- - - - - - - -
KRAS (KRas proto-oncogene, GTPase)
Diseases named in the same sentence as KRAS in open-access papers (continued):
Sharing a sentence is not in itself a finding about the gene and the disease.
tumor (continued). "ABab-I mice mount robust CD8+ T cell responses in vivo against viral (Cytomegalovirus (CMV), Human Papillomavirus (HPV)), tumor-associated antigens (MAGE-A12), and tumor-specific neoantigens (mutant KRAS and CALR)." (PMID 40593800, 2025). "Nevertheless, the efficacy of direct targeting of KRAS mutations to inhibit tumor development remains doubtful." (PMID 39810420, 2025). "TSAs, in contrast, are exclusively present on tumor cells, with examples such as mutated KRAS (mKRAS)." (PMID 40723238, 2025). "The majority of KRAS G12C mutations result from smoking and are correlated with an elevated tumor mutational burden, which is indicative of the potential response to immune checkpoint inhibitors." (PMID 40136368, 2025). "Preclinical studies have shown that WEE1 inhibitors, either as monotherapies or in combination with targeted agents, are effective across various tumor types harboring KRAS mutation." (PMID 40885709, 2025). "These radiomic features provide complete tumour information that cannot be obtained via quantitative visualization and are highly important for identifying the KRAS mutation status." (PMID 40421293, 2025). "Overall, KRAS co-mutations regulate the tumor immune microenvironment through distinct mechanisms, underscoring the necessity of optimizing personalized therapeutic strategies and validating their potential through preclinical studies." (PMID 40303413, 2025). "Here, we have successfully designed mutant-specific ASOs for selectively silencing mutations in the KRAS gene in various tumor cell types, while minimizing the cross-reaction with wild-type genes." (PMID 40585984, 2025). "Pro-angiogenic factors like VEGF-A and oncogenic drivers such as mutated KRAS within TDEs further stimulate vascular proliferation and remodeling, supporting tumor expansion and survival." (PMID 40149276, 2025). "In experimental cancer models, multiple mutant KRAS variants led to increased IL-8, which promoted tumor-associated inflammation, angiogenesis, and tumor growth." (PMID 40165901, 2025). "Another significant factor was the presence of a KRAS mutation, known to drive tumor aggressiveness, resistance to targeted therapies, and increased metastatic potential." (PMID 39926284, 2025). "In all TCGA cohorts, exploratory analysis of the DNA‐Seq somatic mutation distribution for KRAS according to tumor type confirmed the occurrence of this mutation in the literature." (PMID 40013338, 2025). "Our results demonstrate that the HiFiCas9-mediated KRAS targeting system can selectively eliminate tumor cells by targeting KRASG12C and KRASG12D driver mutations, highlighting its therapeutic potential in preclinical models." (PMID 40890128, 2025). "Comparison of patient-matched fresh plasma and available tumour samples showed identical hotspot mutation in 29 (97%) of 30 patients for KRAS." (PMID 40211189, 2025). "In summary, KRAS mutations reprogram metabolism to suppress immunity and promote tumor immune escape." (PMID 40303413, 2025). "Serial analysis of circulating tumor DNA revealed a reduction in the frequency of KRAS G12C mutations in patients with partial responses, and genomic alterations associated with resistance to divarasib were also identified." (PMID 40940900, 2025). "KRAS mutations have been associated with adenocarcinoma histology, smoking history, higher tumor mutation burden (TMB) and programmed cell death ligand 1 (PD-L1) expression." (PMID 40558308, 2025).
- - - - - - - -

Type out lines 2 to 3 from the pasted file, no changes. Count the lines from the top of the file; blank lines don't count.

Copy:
Diseases named in the same sentence as KRAS in open-access papers (continued):
Sharing a sentence is not in itself a finding about the gene and the disease.